A canceled sequel/remake game was being developed for the Game Boy Advance while Rare was still owned by Nintendo. In 2013, Phil Spencer, from Microsoft's Xbox team, mentioned his fondness of Battletoads while asking the fans what games RARE should work on for the Xbox One.
|Created by||DIC Entertainment
|Developed by||Phil Harnage
|Written by||David Wise
|Directed by||Kent Butterworth|
|Voices of||Kathleen Barr
Ian James Corlett
|Theme music composer||Kip Lennon
|Country of origin||Canada|
|No. of episodes||1|
|Executive producer(s)||Andy Heyward
|First shown in||1992|
|Original run||1992 – 1993|
Battletoads spun-off a Canadian half-hour animated television special produced by DIC Entertainment that aired in syndication in the United States on the weekend of Thanksgiving 1992 in an attempt to capitalize on the popularity of the Teenage Mutant Ninja Turtles (DiC would try this again later on by producing Street Sharks and then later Extreme Dinosaurs). However, only the pilot episode made it to the airwaves; it was never picked up as a full animated series, despite comic-style ads in GamePro magazine claiming otherwise. A VHS tape with the pilot was released in the United States on January 15, 1994.
The story served as a prequel to the video game franchise. Set in Oxnard, California, it stars three junior high schoolers (despite the fact that the comic's story revolved around three video game testers). The trio is given the ability to transform into anthropomorphic toads with superhuman strength and the ability to change their arms and legs into weapons in techniques called "Smash Hits". They are charged with protecting Professor T. Bird and Princess Angelica from the Dark Queen, who wants to steal Angelica's magical amulet for her plans of universal conquest.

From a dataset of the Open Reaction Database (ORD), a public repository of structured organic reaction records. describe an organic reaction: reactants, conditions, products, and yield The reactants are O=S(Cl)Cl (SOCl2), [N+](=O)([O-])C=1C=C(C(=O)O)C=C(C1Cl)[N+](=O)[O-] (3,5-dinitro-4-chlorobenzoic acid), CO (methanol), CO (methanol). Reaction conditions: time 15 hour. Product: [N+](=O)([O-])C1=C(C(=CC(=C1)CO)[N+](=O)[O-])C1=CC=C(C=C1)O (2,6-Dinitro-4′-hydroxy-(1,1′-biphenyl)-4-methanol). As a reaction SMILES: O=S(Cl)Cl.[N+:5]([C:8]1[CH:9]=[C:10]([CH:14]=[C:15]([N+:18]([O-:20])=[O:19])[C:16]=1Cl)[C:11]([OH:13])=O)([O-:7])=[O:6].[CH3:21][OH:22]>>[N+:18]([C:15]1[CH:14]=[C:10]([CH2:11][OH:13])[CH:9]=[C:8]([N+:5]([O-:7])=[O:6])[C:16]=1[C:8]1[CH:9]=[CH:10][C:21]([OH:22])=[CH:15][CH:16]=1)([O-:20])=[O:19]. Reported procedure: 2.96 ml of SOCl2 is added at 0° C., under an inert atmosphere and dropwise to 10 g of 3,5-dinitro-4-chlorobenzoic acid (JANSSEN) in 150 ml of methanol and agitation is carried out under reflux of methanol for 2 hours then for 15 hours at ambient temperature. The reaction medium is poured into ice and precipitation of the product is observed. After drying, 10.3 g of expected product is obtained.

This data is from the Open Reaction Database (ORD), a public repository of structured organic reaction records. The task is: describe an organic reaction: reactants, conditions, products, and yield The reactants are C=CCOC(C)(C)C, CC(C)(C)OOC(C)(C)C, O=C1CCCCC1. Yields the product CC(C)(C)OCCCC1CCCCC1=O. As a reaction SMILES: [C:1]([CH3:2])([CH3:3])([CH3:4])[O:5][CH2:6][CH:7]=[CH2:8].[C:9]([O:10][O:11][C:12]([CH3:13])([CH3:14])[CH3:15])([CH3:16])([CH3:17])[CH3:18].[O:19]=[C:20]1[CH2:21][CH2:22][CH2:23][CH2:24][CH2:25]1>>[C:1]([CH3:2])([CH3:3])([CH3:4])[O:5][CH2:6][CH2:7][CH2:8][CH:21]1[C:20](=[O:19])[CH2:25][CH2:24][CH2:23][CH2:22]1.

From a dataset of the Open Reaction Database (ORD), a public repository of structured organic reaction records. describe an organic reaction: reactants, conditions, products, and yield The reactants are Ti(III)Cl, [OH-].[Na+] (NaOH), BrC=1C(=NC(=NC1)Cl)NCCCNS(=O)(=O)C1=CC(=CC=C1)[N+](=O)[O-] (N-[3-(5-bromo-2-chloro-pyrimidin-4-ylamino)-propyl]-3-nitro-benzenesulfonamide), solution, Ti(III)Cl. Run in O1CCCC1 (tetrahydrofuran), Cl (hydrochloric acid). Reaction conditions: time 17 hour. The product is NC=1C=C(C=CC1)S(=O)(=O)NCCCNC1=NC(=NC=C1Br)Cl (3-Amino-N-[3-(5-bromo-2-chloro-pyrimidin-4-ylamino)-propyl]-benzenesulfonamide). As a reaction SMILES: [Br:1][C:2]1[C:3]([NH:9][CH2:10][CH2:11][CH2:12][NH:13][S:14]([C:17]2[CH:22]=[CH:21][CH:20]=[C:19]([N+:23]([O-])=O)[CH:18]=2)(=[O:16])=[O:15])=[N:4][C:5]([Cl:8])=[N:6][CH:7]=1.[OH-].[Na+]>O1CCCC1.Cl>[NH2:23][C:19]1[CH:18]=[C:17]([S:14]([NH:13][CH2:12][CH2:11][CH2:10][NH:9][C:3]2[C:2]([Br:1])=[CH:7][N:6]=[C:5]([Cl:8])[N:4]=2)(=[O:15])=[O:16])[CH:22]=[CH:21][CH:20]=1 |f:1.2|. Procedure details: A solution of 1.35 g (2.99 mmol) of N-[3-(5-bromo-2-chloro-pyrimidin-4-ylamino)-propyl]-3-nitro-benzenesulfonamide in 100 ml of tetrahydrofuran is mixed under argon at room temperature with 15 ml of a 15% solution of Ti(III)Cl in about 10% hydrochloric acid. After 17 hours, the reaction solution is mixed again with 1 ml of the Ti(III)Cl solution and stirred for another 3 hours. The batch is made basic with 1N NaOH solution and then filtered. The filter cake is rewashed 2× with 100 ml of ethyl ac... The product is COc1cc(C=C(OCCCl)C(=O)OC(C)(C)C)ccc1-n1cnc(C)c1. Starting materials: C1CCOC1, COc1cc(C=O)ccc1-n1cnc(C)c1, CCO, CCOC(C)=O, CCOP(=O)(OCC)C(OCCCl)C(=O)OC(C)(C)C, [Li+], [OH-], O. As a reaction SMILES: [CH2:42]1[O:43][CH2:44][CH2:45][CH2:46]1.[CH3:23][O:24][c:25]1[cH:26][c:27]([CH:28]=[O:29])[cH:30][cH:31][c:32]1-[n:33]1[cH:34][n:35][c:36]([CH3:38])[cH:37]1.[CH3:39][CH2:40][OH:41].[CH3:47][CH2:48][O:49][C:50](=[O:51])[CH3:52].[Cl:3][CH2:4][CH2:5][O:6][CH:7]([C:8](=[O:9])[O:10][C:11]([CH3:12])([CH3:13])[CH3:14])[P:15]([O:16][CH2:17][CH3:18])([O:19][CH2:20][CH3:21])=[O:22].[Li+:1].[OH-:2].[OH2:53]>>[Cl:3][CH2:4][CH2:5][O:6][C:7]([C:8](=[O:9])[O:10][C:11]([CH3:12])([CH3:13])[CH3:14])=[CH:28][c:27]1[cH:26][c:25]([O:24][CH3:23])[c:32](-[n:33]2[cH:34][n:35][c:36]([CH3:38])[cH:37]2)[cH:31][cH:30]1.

The cartoon was developed and written by Phil Harnage and David Wise (Wise has no relation to the Battletoads video games composer of the same name but was the main writer of the 1987 Teenage Mutant Ninja Turtles TV cartoon series). A comic with the backstory of Battletoads, written by Rare employee Guy Miller, was also published in Nintendo Power.
In 2010, Game Informer included Battletoads among ten gaming franchises that deserve a revival, and precisely, "a true HD sequel". In 2012, Forbes listed it as one of five video game franchises "that need to come back from the dead", adding that a modern Battletoads "should retain its side-scroller qualities while adopting the 2.5D style" similar to Mark of the Ninja. The series' return was also demanded by others, including Complex and Maxim.
On the other hand, the animated version of Battletoads was very badly received. It was included on the lists of five "worst one-shot TV cartoons ever made" by Topless Robot in 2008 and eight "awful TV shows that were clearly doomed to fail" by WhatCulture in 2013.
- Battletoads Retrospective | What happened to Rare's popular hardcore beat-'em-up, IGN, January 13, 2009.
- "Battletoads GBA - Proto / Cancelled". Unseen 64. Retrieved 2013-08-25.
- "Battletoads GBA". RareWareCentral. 2011-11-13. Retrieved 2013-08-25.
- "Microsoft asks fans what Rare should do next, points towards Battletoads". Gimmegimmegames.com. 2013-09-12. Retrieved 2013-12-09.
- "Ten Franchises That Deserve A Revival - Features". www.GameInformer.com. 2010-06-30. Retrieved 2013-08-25.
- "5 Video Game Franchises That Need To Come Back From The Dead". Forbes. 2012-09-23. Retrieved 2013-08-25.
- "Battle Toads — 20 Game Franchises We Want to See Make a Triumphant Comeback". Complex. Retrieved 2013-08-25.
- "5 Classic Video Games That Deserve Awesome Remakes". Maxim. 2013-10-04. Retrieved 2013-12-20.
- Rob Bricken. "The 5 Best (and 5 Worst) One-Shot TV Cartoons Ever Made". Topless Robot.
- "8 Awful TV Shows That Were Clearly Doomed To Fail". Whatculture.com. 2013-11-12. Retrieved 2013-12-20.
- Battletoads series at MobyGames
- Battletoads at TV Tropes
- Battletoads at TV.com
- Battletoads at the Internet Movie Database